Whether you’ve seen the presently airing (at least presently airing upon the drafting of this article) version of Dororo, or the original version from 1969, then you know that Daigo Kagemitsu, the main villain, is a lord to Ishikawa, a section within the province of Kaga during the era of the Samurai. So, did this Kaga Province actually exist? If so, when? What was there? What is it known by modern day standards? Read our Anime Culture Monday to find out!
The Real Kaga Province
Prior to the Meiji Era during the late-19th Century, Japan was made up of different provinces, or domains, called “han,” and they were under the jurisdiction of a warlord, or Daimyo. Within these domains, were other districts, and as we shared before, Ishikawa was actually one of its districts. As a matter of fact, the real Kaga Province was one of the final provinces that were rounded during this period. While we can’t exactly pinpoint the year that Dororo takes place in, real Kaga Province was founded sometime around 823 AD, and was officially dissolved on July 25, 1869, meaning that the land under its system existed for over 1,000 years! That’s almost three times more than the present lifespan of the United States as it is!
As portrayed in the series, the villagers relied on prosperous harvests and due to Daigo’s drought in his land, he prays to demons to bless his land. As for a Hall of Hell, or Jigoku no Dou, unfortunately, we couldn’t find any evidence of its existence. So, who was its Daimyo? Throughout its lifespan, Kaga was under the control of the Maeda clan. The first ruler was Maeda Toshiie, a general who was close friends with Oda Nobunaga.
As for the series, based on what we could gather from extensive research (largely from Japanese sources), Dororo takes place somewhere in the mid-15th century, during a time when the power and influence of the samurai started to progress at a very fast and unpredictable rate. While modern pop culture around the world tends to glorify the samurai spirit thanks to Tom Cruise’s The Last Samurai, Kurosawa’s Seven Samurai, other present samurai related manga, and through Japanese MMA fighters, Dororo goes in the opposite direction and from the titular character’s point of view, the samurai was seen as the bad guys since they oppress and exploit regular citizens.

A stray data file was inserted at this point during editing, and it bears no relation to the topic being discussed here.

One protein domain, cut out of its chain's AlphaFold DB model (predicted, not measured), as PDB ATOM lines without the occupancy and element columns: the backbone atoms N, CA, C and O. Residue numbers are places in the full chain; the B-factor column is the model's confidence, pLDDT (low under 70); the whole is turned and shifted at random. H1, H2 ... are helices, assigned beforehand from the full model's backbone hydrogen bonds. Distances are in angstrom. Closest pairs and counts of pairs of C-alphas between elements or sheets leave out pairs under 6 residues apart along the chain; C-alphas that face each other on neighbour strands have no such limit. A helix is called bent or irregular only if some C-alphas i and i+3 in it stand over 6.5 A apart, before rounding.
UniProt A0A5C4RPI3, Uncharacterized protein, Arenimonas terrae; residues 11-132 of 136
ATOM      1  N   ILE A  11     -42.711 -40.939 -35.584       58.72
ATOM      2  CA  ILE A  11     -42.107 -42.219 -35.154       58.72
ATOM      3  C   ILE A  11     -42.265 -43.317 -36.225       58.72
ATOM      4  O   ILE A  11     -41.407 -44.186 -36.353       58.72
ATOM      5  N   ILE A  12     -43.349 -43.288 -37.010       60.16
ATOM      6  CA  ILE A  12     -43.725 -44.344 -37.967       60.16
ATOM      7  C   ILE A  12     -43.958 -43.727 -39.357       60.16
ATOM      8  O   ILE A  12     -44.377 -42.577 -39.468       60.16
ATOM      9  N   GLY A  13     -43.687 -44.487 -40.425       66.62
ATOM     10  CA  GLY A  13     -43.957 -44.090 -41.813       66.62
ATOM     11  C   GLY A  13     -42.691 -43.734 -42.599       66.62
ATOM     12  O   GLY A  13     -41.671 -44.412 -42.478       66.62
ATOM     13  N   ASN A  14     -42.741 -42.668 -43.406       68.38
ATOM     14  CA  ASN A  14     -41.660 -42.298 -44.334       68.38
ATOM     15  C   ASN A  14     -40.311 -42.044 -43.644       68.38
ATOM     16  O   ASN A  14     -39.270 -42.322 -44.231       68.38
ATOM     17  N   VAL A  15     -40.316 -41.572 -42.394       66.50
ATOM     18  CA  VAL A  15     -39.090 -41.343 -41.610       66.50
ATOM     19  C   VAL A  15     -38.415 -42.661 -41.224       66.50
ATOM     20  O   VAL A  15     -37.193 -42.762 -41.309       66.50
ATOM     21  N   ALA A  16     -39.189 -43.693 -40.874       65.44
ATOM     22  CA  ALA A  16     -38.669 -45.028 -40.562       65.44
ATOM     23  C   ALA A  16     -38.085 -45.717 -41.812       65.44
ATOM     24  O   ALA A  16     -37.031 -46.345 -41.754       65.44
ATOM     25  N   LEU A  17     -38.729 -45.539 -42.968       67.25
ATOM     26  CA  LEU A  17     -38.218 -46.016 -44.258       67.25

To a certain extent, lower ranked samurai, meaning those you could equate to lets say a private in today’s military, were rather poor and they did some pretty bad stuff as portrayed in this anime such as abuse regular civilians. As shown in the episode about the evil sword, they were also encouraged to behead their enemies as proof that they accomplished their mission. In the earlier part with Mio, some did in fact actually have sexual relations with minors.
As we shared earlier, the province was disestablished in 1871, a few years into the prime of the Meiji period. Upon being dissolved, certain sections became what is presently known as Fukui Prefecture, and there are other sections now known as Ishikawa Prefecture, the namesake of the same district where Dororo takes place in. And within Ishikawa Prefecture, the Ishikawa District actually continued to stay in existence until it merged with the town of Nonoichi on November 11, 2011. It neighbors Ishikawa Prefecture’s capital city of Kanazawa. As for Nonoichi, it is located along the Tedori River, which is a source of the community’s irrigation and its water is used for hydroelectric purposes. While we do see a river in the first episode of both versions to Dororo (and Hyakkimaru is put into a river after his birth), we can’t really confirm or deny it’s the same river. Presently, Nonoichi is still an agricultural centric city just like how the ancient version is portrayed in Dororo.
While you aren’t likely to face any demons in present day Nonoichi, it’s still nice to see not so much has changed in terms of economics. Farming seems to be very prosperous thanks to the Tedori River, and thankfully, not at the expense of some warlord sacrificing his child to demons. So for some of you Dororo fans reading, you can visit the setting in Ishikawa Prefecture, but we can’t guarantee if there are any specific landmarks other than probably a river that relates to the series (and probably a hot spring as well). We also would like to point out that modern day Ishikawa Prefecture does have its own unique dialect, but isn’t at all portrayed in the anime. However, for those of you that can read Japanese, you can learn through the prefecture’s famous cookie, Ishikawa Hougen Tou Chishiki. Probably due to how the dialect can even be foreign to non-natives of the prefecture, use of modern Japanese is applied in both versions to this anime.